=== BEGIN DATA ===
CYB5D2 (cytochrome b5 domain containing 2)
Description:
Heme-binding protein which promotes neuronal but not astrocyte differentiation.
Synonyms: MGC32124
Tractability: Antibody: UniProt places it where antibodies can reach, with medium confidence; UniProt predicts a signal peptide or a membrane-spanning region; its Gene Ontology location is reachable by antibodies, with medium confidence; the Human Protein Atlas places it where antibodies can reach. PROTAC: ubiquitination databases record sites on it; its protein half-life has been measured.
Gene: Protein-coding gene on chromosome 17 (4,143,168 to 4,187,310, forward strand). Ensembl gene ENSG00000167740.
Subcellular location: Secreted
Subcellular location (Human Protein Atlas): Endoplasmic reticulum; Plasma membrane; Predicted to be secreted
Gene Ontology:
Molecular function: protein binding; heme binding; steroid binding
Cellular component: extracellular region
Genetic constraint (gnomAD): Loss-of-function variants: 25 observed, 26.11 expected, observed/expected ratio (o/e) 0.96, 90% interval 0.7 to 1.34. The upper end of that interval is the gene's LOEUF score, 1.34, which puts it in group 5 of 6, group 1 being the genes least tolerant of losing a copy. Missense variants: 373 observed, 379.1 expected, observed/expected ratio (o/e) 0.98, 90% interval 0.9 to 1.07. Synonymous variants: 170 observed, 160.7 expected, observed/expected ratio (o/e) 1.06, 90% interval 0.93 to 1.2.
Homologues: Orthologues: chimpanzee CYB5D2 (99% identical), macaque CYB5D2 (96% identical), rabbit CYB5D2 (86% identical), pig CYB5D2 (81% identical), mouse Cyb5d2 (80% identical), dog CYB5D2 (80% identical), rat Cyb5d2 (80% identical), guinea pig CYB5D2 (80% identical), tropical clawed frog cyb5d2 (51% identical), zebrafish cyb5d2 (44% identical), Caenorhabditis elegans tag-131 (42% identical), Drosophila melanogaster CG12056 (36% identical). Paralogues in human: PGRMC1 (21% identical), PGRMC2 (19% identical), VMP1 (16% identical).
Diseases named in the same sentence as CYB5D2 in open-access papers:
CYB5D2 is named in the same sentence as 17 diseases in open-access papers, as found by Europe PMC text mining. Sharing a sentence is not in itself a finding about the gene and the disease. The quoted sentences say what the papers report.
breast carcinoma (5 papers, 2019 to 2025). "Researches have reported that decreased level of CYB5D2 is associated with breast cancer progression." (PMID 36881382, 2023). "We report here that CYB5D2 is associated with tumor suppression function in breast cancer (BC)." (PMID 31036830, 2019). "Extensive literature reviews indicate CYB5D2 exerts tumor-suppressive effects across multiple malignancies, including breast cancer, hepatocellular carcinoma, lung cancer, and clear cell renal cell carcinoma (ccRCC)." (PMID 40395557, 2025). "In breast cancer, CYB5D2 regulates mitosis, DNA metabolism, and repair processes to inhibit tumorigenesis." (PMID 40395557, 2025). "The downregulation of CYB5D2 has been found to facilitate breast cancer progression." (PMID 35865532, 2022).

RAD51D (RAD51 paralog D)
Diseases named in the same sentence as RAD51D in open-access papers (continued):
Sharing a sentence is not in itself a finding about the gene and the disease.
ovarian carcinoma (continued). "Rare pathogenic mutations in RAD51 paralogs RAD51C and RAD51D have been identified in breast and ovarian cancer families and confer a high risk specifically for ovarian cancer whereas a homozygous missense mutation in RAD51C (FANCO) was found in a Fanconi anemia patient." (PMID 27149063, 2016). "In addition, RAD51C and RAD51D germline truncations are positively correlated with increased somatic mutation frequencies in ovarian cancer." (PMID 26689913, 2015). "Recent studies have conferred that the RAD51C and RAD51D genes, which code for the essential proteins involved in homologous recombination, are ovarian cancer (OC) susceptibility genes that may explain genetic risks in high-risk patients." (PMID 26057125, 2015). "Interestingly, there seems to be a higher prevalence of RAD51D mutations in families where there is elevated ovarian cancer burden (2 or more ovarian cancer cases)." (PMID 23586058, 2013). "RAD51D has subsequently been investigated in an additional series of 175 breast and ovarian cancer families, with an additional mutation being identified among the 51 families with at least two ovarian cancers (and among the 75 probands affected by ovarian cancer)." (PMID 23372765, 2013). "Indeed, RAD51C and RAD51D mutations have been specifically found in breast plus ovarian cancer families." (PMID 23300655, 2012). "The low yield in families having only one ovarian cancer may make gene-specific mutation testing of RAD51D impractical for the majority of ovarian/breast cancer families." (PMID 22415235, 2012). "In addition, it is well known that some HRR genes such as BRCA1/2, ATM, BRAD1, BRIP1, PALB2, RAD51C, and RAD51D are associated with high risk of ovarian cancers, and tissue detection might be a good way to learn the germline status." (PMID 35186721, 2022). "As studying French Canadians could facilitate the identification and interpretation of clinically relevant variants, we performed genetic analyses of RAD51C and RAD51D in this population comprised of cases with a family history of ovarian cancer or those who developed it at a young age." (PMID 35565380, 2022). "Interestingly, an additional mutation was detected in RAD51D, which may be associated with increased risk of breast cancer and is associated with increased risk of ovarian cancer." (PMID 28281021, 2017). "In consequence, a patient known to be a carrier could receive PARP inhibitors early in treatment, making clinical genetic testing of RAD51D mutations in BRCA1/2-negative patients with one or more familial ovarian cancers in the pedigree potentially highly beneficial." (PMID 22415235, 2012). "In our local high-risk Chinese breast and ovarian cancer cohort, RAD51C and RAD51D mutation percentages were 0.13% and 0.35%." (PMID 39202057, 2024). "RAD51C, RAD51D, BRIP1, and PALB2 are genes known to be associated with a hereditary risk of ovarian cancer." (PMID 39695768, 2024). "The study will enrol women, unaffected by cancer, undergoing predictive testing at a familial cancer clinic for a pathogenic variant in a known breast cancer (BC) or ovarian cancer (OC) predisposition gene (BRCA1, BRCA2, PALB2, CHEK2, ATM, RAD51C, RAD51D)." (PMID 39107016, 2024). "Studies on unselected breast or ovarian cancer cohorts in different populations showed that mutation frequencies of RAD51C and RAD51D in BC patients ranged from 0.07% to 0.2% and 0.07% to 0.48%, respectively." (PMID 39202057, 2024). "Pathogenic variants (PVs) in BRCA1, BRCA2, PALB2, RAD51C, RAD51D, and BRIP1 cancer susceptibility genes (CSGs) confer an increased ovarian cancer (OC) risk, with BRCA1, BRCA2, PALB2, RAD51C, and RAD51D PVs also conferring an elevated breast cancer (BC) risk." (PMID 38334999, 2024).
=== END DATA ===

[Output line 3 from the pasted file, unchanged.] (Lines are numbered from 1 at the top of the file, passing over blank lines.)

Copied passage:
Heme-binding protein which promotes neuronal but not astrocyte differentiation.